There follows a guest post by Lynne Sash that’s a response to Toby’s FAQs on Putin’s invasion of Ukraine.
I have been a daily follower of this site despite having left the U.K. permanently two and half years ago. Even living in comparatively sane red-state Iowa, it was helpful to know that we weren’t alone in wondering what possessed politicians to damage their societies to no purpose, and I welcomed the site’s transformation into a more broad-based sceptical platform. But I was disappointed in Toby Young’s February 28th article about the war in Ukraine. It struck me as a retreat from scepticism at time when we very much need to press on. I’d like to focus on one section of the post relating to Russia’s view of NATO expansion.
Overall, Young seems inclined to analyse this situation by making moral assessments about who is good and who is bad, but in this context booing the villain is unhelpful. Despite the emotional tenor of our times, geopolitics is not a morality play. These decisions are only about the strategic interests of the country you are defending. To paraphrase Lord Palmerston, there are no perpetual friends or enemies, only perpetual interests. Our interests are not the same as those of our adversaries, so we either need to find a way to reconcile them in a satisfactory manner or prepare for an eventual war.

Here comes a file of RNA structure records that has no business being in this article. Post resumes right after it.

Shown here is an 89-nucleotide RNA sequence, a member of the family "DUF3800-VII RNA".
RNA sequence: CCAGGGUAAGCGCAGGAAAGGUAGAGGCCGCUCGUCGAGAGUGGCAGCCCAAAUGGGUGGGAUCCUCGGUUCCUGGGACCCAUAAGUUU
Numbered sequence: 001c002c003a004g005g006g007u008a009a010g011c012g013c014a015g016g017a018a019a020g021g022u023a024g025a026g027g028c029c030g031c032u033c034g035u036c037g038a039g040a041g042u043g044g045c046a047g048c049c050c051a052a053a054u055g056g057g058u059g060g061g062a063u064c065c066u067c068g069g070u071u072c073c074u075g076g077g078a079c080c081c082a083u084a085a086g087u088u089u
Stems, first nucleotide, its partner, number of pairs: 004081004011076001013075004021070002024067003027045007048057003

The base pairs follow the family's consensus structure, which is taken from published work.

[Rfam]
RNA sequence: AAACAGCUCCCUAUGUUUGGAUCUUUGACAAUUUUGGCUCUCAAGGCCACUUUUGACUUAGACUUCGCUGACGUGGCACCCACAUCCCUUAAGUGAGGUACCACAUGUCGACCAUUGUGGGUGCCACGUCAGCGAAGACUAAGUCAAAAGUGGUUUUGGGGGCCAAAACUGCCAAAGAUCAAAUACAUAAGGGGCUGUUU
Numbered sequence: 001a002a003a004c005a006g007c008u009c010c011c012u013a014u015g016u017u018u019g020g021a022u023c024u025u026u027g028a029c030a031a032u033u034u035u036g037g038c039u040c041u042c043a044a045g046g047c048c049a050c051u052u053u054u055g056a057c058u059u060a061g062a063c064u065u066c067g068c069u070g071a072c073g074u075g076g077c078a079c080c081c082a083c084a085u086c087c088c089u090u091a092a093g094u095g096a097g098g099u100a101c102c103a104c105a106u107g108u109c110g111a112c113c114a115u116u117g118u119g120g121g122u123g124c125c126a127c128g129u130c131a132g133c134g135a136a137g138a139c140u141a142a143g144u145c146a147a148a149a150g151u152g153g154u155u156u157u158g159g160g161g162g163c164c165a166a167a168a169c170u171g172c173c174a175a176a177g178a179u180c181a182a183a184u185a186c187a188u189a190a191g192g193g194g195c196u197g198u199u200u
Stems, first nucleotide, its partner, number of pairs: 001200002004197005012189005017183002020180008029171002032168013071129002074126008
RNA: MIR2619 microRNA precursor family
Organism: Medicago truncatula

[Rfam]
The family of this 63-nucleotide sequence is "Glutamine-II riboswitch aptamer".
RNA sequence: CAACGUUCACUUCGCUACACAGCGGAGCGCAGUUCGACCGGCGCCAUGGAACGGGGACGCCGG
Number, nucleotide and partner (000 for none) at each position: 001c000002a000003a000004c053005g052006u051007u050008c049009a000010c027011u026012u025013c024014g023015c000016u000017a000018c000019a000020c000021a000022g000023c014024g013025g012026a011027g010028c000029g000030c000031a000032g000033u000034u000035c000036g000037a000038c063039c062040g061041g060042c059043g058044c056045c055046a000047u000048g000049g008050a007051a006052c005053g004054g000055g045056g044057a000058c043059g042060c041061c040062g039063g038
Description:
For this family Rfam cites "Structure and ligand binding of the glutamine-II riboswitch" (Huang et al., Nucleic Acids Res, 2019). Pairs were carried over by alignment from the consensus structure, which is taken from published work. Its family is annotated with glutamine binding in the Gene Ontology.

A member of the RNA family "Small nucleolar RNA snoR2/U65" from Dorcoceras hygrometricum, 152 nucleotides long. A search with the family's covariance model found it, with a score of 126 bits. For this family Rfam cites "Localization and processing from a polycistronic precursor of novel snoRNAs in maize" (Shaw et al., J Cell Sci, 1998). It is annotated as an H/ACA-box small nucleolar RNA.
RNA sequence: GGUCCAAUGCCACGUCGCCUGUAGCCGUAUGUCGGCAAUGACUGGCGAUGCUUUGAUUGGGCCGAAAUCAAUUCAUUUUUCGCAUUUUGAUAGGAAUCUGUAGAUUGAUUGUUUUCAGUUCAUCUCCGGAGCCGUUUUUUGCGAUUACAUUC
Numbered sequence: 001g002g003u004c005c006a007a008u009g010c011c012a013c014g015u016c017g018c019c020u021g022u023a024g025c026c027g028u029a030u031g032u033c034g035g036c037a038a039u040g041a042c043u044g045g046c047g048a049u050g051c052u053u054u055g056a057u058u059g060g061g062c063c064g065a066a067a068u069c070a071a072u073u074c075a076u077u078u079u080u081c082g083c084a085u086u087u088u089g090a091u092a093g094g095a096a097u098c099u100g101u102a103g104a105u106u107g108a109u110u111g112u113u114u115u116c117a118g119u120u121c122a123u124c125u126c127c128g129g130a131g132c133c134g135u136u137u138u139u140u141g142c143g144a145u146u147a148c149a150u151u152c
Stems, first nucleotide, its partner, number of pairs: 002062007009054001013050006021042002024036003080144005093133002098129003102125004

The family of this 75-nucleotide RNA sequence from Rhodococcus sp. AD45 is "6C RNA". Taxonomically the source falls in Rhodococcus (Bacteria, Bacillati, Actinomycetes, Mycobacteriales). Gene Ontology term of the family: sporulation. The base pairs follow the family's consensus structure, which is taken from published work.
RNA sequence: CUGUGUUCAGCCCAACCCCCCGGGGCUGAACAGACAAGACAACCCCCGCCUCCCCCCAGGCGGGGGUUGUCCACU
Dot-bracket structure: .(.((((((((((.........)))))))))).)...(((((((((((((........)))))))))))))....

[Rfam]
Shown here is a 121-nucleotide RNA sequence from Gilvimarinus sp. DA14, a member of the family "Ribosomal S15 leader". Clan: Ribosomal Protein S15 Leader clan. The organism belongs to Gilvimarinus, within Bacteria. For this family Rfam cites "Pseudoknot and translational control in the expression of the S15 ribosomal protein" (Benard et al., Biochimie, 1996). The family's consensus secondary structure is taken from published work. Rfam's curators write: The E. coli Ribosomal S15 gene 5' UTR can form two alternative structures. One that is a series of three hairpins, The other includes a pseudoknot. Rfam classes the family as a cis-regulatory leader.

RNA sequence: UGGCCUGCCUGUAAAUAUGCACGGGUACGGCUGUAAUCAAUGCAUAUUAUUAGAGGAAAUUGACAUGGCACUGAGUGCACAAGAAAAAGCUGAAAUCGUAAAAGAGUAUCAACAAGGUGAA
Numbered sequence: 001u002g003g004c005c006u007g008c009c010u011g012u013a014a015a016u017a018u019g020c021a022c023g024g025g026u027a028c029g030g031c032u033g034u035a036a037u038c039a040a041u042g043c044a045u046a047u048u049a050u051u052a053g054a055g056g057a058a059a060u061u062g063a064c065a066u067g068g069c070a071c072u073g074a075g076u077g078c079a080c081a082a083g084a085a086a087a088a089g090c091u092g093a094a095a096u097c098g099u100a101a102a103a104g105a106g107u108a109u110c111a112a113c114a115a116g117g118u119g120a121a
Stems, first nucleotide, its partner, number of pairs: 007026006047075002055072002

This is the primary source of our trouble with Russia today. For the last 30 years the U.S., and by extension NATO, have failed to acknowledge that Russia has legitimate interests in its near abroad. The Georgian conflict, which occurred after discussion of Georgia joining NATO, was a good example of this. Faced with a potential NATO member on its southern border, it was always likely that Russia would see the breakaway entities of Abkhazia and South Ossetia as buffer republics with whom it could cooperate. Georgian entry into South Ossetia meant that the Russians did cross the border while pushing them back into their own country. It is reasonable to ask what role foreign advisors played in this conflict, given that it was an opportunity to gauge the nature and strength of any Russian response.